"The scandal of the evangelical mind is that there is not much of an evangelical mind." So begins this award-winning intellectual history and critique of the evangelical movement by one of evangelicalism's most respected historians. Unsparing in his judgment, Mark Noll ask why the largest single group of religious Americans--who enjoy increasing wealth, status, and political influence--have contributed so little to rigorous intellectual scholarship in North America. In nourishing believers in the simple truths of the gospel, why have evangelicals failed at sustaining a serious intellectual life and abandoned the universities, the arts, and other realms of "high" culture? Noll is probing and forthright in his analysis of how this situation came about, but he doesn't end there. Challenging the evangelical community, he sets out to find, within evangelicalism itself, resources for turning the situation around.

Mine Eyes Have Seen the Glory

Author: Randall Balmer
Publisher: Oxford University Press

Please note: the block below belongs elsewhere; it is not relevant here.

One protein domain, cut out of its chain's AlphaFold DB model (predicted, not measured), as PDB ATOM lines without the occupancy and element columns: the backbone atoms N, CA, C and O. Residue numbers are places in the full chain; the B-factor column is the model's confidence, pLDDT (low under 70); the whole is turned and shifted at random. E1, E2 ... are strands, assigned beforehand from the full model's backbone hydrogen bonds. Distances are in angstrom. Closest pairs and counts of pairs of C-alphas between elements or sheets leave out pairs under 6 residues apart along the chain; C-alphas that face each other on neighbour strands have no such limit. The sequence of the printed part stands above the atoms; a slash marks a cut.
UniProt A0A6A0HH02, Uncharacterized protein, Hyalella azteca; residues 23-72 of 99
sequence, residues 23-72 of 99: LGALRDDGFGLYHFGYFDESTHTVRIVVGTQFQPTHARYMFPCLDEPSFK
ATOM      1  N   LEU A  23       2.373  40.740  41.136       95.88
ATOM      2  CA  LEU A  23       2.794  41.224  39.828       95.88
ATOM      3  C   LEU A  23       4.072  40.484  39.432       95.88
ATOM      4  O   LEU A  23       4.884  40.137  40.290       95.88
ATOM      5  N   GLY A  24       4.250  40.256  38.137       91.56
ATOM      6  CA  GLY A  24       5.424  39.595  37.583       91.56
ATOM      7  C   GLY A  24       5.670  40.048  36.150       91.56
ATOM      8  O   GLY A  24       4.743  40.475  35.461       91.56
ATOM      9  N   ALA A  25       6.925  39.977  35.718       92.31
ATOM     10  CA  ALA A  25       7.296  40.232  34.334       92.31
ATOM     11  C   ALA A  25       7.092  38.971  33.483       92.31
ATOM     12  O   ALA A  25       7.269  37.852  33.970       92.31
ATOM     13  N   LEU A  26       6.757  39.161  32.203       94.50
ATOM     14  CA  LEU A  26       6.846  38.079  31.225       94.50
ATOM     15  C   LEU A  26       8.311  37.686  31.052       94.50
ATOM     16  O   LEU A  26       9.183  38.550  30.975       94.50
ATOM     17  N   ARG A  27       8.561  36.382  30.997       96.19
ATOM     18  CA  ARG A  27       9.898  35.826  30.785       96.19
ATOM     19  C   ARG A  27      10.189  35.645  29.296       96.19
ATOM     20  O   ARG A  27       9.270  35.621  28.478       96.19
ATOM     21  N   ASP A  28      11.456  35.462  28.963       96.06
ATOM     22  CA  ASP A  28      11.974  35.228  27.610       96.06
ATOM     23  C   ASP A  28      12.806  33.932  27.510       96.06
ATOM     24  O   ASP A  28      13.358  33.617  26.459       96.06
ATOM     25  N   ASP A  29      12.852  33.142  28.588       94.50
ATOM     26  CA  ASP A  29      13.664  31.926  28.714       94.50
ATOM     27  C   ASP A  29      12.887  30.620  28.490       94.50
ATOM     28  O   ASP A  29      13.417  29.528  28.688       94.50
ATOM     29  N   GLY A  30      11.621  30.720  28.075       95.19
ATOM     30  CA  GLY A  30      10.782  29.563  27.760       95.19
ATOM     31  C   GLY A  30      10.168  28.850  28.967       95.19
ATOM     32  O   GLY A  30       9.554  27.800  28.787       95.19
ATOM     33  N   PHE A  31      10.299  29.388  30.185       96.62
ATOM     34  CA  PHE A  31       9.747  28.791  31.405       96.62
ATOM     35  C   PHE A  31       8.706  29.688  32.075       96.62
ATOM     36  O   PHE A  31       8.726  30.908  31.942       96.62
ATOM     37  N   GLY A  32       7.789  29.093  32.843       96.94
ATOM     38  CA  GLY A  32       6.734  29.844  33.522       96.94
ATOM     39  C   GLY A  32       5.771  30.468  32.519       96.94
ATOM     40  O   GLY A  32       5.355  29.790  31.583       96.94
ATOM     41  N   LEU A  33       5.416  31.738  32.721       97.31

ISBN: 0199360480
Format: PDF, Mobi
Download Now
Randall Balmer's Mine Eyes Have Seen the Glory is an insightful and engaging journey into the world of conservative Christians in America. Originally published twenty-five years ago and the basis for an award-winning, three-part PBS documentary, this new edition is complete with a new chapter and an Afterword. In this immensely readable tour of the highways and byways of American evangelicalism, Balmer visits a revival meeting in Florida, an Indian reservation in the Dakotas, a trade show for Christian booksellers, and a fundamentalist Bible camp in the Adirondacks. Through the eyes of those that Balmer meets on his journeys, we arrive at a more accurate and balanced understanding of an abiding tradition that, as the author argues, is both rich in theological insights and mired in contradictions. Mine Eyes Have Seen the Glory offers readers a genuine insight into the appeal that the evangelical movement holds for thousands of Americans.